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In Brief This Week: AnchorDx, Lucid Diagnostics, HTG Molecular Diagnostics

NEW YORK – AnchorDx said this week its UriFind test was awarded breakthrough device designation by the US Food and Drug Administration. The test leverages urine DNA methylation detection-based technology for the early detection of bladder cancer. According to Guangzhou, China-based AnchorDX, UriFind is as good as cytoscopy and better than exfoliative cytology and fluorescence in situ hybridization for detecting early and non-muscle invasive bladder cancer. 


PavMed said this week that its subsidiary Lucid Diagnostics has inked a deal with telemedicine company UpScriptHealth, in which UpScript will offer a Lucid-branded, web-based telemedicine platform to support the upcoming EsoGuard Telemedicine Program. The telemedicine platform will enable patients with chronic heartburn symptoms, who are at risk for esophageal precancer and cancer, to request a video evaluation by a physician, who then can refer them for testing with Lucid's EsoGuard Esophageal DNA Test, if necessary. Once the test results are available, the physician can use them in patient management decisions.

According to PavMed, EsoGuard is a next-generation sequencing-based DNA methylation test performed on esophageal cells to detect esophageal precancer in at-risk patients with gastroesophageal reflux disease. Esophageal cells are collected for testing using Lucid's EsoCheck Cell Collection Device. Lucid is launching a network of test centers, initially in the Phoenix area, where patients can undergo EsoGuard testing.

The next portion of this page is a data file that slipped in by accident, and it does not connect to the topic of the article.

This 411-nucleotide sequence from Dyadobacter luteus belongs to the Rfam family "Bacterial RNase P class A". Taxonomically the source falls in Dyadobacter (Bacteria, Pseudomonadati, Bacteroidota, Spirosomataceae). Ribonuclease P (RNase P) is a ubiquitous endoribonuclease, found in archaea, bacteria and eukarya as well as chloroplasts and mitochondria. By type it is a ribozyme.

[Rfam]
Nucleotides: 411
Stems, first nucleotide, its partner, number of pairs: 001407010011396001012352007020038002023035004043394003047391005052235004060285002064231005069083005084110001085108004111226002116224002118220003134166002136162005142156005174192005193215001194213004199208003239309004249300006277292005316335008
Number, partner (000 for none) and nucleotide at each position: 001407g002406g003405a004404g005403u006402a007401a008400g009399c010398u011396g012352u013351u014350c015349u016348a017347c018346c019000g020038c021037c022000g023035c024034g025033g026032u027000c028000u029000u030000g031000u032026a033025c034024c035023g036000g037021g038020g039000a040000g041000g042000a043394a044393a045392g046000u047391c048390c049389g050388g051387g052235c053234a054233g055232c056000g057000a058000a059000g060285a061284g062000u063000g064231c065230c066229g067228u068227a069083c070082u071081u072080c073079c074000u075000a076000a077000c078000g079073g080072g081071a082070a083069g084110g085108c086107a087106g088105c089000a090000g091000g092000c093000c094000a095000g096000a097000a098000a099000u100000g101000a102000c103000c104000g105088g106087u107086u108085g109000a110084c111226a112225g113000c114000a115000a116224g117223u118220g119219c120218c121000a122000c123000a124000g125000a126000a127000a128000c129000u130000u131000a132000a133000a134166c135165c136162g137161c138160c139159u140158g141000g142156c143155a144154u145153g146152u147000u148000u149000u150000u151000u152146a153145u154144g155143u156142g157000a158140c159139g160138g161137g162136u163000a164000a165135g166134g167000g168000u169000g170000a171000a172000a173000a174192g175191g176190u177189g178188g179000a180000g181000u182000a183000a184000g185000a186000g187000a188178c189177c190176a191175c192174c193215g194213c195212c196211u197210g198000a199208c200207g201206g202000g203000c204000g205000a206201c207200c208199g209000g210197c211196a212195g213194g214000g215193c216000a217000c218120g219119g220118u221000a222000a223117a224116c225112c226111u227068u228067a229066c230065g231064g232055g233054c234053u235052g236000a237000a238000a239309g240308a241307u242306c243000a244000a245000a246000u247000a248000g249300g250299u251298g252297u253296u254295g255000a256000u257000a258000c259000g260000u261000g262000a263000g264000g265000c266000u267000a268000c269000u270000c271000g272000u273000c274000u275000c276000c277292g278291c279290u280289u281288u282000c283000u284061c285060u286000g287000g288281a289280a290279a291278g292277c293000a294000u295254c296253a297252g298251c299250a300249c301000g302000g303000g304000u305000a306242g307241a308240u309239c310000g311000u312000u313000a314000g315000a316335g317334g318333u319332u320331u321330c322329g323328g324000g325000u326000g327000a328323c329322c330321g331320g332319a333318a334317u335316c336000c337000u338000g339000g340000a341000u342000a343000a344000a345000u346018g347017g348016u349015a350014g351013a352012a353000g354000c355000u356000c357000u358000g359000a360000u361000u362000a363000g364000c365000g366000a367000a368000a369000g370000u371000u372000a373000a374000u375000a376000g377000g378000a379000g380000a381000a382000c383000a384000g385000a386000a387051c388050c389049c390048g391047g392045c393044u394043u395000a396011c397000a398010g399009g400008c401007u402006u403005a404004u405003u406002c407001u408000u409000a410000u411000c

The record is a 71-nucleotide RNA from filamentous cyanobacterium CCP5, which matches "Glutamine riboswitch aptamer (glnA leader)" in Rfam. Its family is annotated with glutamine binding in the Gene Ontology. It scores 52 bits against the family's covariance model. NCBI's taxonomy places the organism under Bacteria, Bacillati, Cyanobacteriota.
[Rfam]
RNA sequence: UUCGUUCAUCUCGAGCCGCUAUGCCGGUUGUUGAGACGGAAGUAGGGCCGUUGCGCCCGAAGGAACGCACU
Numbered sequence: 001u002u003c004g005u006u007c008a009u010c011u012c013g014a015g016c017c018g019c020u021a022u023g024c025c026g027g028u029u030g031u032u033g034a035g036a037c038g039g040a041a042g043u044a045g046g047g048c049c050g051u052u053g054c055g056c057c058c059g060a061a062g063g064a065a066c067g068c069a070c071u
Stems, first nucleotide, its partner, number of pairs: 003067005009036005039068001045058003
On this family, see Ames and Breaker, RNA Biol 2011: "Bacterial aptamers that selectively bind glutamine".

HTG Molecular Diagnostics said this week that it has created a new business unit called HTG Therapeutics, which will use the HTG EdgeSeq platform to develop early-stage drug candidates. The new business unit is a direct result of the development of HTG's nearly 20,000-gene mRNA panel (the HTG Transcriptome Panel) that the company expects to commercially release in August and is currently in the hands of early-access users. HTG said it will use the panel to profile RNA modifications early in the drug-discovery process to help generate lead compounds faster and with superior efficacy and toxicity profiles. The company will initially focus on identifying development candidates targeting RNA or RNA-modifying proteins, which could be relevant in areas such as oncology, immunology, transplant, diabetes, and rare disease. HTG President and CEO John Lubniewski noted in a statement that the company will continue to invest in its existing life science tools and diagnostics business, including HTG EdgeSeq instruments, RUO panels, and VERI/O lab service offerings. 


In Brief This Week is a selection of news items that may be of interest to our readers but had not previously appeared in Precision Oncology News.